Powers:  Ben played another solid game with his primary responsibility being DE Cameron Heyward.  He was a step too slow pulling to impede OLB TJ Watt from delivering a QH (Q2, 6:16). He surrendered 3 full pressures (all to Heyward, Q1, 12:01; Q1, 6:16 and Q4, 13:14).  His false start did not stall the Ravens first touchdown drive.  He missed 5 blocks of which 2 were losses at or behind the LoS. He made 2 blocks in L2 and delivered 3 pancakes.  He scored only 4 points on 10 pulls. His highlight was a pull to block Watt then OLB Tuszka in L2, (Q2, 13:27).

Scoring: 69 plays, 60 blocks, 5 missed, 3 pressures, 1 QH, 1 false start, 48 points (.70 per play).  That’s a C- after adjustment. 

Bozeman:  Bradley graded the highest of the offensive lineman.  He surrendered a ½ pressure when shed by NT Montravius Adams who knocked down Lamar’s pass (Q1, 11:17).  That was his only negative score.  He missed 2 blocks, 1 of which was a loss at the LoS.  He made 3 blocks in level 2 and delivered 1 pancake.  His highlight was a pass block where he moved left a gap to block OLB Highsmith (Q2, 3:10). 

Scoring:  69 plays, 66 blocks, 2 missed, 1/2 pressure, 65 points (.94 per play).  That’s an A even before adjustment

I did not attempt to grade Bozeman for snap quality.

Zeitler:  Kevin fell out of the A/B range for the first time since week 3 in Detroit.  He was responsible for ¼ sack (Q1, 1:56).  He was party to 3 pressures (Q1, 11:17, beaten inside by NT Adams, ½ charge; Q3, 11:18, bulled by DT Chris Wormley; Q4, 1:12, bulled by Wormley).  He also surrendered 1.5 penetrations.  He missed 3 blocks, all of which were losses at the LoS.  He made 2 blocks in level 2 block but did not have a pancake or highlight. He had 2 points on 4 pulls.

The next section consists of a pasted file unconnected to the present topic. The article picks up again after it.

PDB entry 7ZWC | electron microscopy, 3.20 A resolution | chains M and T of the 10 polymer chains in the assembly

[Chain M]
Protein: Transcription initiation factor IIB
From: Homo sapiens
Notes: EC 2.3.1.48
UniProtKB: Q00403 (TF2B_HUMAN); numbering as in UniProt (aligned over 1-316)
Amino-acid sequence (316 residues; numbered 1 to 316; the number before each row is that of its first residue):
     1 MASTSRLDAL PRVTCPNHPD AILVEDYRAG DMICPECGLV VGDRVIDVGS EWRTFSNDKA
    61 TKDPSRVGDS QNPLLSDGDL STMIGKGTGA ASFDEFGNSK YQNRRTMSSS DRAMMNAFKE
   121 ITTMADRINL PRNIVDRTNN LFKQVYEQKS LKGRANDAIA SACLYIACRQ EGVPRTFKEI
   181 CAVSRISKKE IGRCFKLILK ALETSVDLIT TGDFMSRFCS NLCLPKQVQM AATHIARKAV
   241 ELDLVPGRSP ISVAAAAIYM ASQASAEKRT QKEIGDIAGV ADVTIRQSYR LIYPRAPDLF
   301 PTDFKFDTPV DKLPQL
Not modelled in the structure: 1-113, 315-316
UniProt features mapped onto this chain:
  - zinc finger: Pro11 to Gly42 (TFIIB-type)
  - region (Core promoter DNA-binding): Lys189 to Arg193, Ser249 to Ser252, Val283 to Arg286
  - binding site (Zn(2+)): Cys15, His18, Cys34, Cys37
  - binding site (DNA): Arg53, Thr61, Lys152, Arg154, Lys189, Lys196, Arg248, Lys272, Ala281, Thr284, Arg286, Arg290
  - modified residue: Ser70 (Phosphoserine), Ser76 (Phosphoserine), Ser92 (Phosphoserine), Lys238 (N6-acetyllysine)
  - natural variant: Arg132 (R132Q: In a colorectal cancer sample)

Scoring:  69 plays, 60 blocks, 3 missed, 1.5 penetrations, 2.5 pressures, 1/4 sack, 50.5 points (.73 per play).  That’s a C- after adjustment.

Mekari:  Patrick fought hard against Watt before leaving with a hand injury.  He surrendered parts of 2 sacks (Q1, 1:56, slipped trying to block Watt, ¼ share; Q2, 2:25, bulled by DE Henry Mondeaux, ½ share).  He also surrendered 2 half pressures to Watt.  He missed 2 blocks, one of which was a loss at the LoS.  He made 1 block in level 2 and delivered 1 pancake. He did not attempt to pull and did not have a highlight.

Scoring: 37 plays, 31 blocks, 2 missed, 1 (2 x ½) pressures, 0.75 (1/2 + ¼) sack, 24.5 points (.66 per play).  That’s a C after adjustment.

Phillips:  Tyre replaced Mekari at RT and had a difficult game vs. Watt.  He surrendered 2 full sacks (Q3, 1:43, beaten inside by Watt to flush Jackson right; Q4, 7:14, bulled then shed inside by Watt). He also gave up a QH to Watt on his first play (Q2, 9:18, beaten outside) and a pressure (Q4, 0:49, bulled then beaten outside by Watt).  He missed 2 blocks, 1 of which was a loss at the LoS.  He made 1 block in level 2 but did not deliver a pancake. He missed on his only pull.  He had 2 highlight combination blocks (Q3, 2:22 and Q4, 13:52).

Scoring: 32 plays, 26 blocks, 2 missed, 1 pressure, 1 QH, 2 sacks, 9 points (.28 per play).  That’s an F after a near-max adjustment for Watt.

If you’re interested in seeing scoring trends for the players this season, those charts will be posted in the Gallery section and updated weekly.